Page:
Monthly Archives:

June 2007

Not waving, but drowning

I thought I’d quote the introduction of a piece out today by Albert Edwards, Dresdner’s Asset Allocation strategist:

Warren Buffet said "Only when the tide goes out do you discover who’s been swimming naked." As the US housing tide recedes, the skinny-dippers are racing up the beach to find their beach-towels. But this is not a crisis driven by the US sub-prime mortgage debacle. The housing slu…

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Investors Strike Back

It would appear that the distinct lack of confidence that I alluded to yesterday, (see here) has led to one or two interesting developments in the primary markets (the market for new debt issuance). Private equity houses KKR, Clayton and Dublier & Rice were, yesterday, forced to drop their bond offering funding the acquisition of US Foodservices. Covenant weak leveraged loans have also been rec…

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“Liquidity is confidence” according to Fed Governor Kevin M. Warsh and right now it feels like confidence and liquidity in financial markets is starting to ebb. Why you ask ?

Well first the evidence. Volatility has returned. As I write, volatility as measured by the Vix Index is currently at levels approaching those witnessed back in late February and early March. The world’s major equity indic…

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Water water everywhere, nor any drop to drink

Just as Samuel Taylor Coleridge’s thirsty mariner lamented that he had nothing to drink despite being surrounded by water (it was sea water), Iranians in Tehran are rioting over a shortage of gasoline. Iran is sitting on the second largest conventional crude oil reserves in the world, second only to Saudi Arabia, and yet the government has suddenly imposed gasoline rationing. Drivers are being … Read the article

The UK consumer – outlook is dour

Graham Secker, Morgan Stanley’s equity strategist came in to give us his top down views on markets last week. I’ve attached an interesting chart that he produced (click on chart to enlarge). You’ve probably read a lot about the forthcoming wave of mortgage refixes in the UK – rising rates mean that those coming off old "cheap" deals are re-financing at higher rates, and Morgan Stanley have trie…

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Does it matter if Mervyn King starts getting outvoted on the MPC?

Just a quick one to point out Roger Bootle’s article in this morning’s Telegraph. He wonders whether the MPC will lose credibility if the Governor is consistently on the wrong side of the interest rate vote. It’s only happened twice so far (most recently at the start of this month when he was in the minority calling for a hike), but Bootle thinks that his position becomes untenable if it become…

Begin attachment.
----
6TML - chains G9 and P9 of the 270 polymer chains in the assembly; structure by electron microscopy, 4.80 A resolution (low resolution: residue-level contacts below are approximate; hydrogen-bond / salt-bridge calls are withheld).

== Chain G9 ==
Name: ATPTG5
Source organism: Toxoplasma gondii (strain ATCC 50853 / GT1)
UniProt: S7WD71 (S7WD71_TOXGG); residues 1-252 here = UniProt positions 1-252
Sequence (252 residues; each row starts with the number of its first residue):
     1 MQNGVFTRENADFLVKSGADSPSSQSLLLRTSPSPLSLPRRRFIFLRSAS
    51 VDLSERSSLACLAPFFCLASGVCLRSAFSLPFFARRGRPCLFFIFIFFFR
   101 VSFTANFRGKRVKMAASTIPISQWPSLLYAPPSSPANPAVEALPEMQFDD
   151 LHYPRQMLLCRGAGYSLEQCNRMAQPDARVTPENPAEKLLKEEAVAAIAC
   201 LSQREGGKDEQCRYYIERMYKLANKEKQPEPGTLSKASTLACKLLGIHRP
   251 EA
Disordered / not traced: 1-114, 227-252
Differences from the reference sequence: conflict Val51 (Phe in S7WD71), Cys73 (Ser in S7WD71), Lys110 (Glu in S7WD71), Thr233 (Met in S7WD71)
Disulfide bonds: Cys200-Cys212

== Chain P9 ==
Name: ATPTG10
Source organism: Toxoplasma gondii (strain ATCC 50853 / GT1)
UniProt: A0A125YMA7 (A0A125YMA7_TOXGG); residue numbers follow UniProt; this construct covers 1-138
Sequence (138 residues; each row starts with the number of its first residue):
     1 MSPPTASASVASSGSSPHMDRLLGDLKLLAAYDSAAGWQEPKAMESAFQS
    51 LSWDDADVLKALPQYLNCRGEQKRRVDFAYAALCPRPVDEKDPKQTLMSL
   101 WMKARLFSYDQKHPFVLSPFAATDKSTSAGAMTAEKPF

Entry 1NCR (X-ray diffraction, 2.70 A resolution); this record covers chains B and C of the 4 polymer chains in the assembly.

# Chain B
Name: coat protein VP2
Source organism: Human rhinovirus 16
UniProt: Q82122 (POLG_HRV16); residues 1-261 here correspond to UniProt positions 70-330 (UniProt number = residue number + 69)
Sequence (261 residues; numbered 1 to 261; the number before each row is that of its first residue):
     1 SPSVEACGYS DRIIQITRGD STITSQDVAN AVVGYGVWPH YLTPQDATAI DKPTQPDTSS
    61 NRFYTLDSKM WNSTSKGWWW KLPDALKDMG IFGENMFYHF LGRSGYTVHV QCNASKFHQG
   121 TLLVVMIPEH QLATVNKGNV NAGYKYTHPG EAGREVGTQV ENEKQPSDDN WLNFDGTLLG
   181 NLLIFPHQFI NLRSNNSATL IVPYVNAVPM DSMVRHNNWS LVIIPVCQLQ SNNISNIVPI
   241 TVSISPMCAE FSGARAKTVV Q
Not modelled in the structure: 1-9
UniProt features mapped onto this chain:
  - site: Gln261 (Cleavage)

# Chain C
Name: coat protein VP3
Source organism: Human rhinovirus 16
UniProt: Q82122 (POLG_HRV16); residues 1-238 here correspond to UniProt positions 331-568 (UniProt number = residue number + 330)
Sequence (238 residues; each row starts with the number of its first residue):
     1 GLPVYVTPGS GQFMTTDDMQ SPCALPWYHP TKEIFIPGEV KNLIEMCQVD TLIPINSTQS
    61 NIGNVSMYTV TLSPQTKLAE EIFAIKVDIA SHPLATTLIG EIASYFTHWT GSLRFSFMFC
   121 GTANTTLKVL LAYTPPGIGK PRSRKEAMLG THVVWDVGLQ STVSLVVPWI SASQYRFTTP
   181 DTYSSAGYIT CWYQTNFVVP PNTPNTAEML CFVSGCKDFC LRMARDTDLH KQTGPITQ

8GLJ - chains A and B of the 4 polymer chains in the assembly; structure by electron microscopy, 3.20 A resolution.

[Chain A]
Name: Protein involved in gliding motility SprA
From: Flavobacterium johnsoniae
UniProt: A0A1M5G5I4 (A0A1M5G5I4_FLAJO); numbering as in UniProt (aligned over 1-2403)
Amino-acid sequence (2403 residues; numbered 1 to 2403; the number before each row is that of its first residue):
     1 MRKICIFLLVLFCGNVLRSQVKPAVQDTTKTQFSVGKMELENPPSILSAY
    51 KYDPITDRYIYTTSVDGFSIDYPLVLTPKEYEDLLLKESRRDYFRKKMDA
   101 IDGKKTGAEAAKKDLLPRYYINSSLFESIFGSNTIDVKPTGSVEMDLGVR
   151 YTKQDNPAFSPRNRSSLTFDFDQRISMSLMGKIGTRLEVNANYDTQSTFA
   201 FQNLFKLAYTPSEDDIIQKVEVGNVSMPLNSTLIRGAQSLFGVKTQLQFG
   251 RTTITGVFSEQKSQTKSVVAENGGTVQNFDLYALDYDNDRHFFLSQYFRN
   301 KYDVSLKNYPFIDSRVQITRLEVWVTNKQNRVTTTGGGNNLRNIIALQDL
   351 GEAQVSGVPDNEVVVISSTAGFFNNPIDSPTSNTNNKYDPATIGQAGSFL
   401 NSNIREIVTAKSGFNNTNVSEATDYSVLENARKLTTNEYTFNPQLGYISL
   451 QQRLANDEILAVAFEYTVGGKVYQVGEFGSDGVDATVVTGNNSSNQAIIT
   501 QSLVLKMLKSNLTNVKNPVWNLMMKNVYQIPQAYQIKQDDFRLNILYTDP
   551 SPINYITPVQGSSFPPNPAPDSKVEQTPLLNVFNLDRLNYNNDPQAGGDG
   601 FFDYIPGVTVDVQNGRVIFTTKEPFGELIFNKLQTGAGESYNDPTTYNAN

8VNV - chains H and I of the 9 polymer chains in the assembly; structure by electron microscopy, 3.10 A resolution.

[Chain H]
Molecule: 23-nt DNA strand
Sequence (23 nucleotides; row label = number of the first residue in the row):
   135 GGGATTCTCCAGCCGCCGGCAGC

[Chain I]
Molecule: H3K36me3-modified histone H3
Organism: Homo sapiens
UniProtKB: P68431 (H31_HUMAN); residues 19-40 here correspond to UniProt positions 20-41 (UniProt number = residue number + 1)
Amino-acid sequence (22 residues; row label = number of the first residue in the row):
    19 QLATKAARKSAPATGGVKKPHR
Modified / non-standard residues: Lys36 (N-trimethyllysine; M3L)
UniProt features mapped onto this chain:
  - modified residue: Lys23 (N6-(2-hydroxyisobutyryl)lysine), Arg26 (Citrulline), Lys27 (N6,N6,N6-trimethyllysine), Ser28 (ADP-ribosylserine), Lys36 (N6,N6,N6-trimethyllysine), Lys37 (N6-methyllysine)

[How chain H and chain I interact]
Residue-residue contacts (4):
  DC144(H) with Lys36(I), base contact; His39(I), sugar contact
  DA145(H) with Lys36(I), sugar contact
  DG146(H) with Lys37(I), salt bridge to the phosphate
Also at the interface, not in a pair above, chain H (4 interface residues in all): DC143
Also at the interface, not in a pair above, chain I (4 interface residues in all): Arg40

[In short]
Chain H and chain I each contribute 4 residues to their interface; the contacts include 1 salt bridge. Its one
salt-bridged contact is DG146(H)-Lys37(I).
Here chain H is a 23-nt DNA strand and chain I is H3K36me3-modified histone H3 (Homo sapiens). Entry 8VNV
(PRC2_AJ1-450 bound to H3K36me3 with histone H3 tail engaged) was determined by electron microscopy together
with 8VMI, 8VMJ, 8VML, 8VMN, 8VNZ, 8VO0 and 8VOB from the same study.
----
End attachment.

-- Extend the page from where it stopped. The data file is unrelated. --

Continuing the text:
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Pop goes the credit market?

On Wednesday, Mervyn King took on the role of the central bank’s chief toast master at the Lord Mayor of London’s Banquet – cue fine dining, full formal dress, a large hall and obviously fine wines. Central bankers are not known for their singing talent, so he entertained the audience with a slice of his views on the outlook for monetary policy in the UK, ranging from the practical (how to impr…

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Swans, turkeys and tigers – the false security of the bell curve

I’m reading The Black Swan by Nassim Taleb. Before Australia was discovered by Europeans, the idea that a swan could be anything other than white did not exist. The book’s premise is that we are deluded in using historical models to predict future events, be they world changing political moments, or risk and return in financial markets. He talks about the ludic fallacy – “believing that the str…

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Are central banks targeting the correct inflation measures?

For monetary policy to work, it is essential that central banks target the correct inflation measure. There are a number of differences in the way that inflation can be calculated – for example, the Bank of England and the ECB target headline inflation, while the Federal Reserve focuses on core inflation (which strips out energy and food prices). If central banks are looking at the wrong inflat…

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Leveraged Buy In (LBI) – the new buzz word in the City

OK, I actually just invented this term myself, but I think it very accurately captures what’s currently going on in the bond and equity markets around the world. For a few years now, private equity funds have taken advantage of low bond yields and high equity earnings yields by issuing lots of debt very cheaply and taking companies private. Finance directors of companies still publicly listed h…

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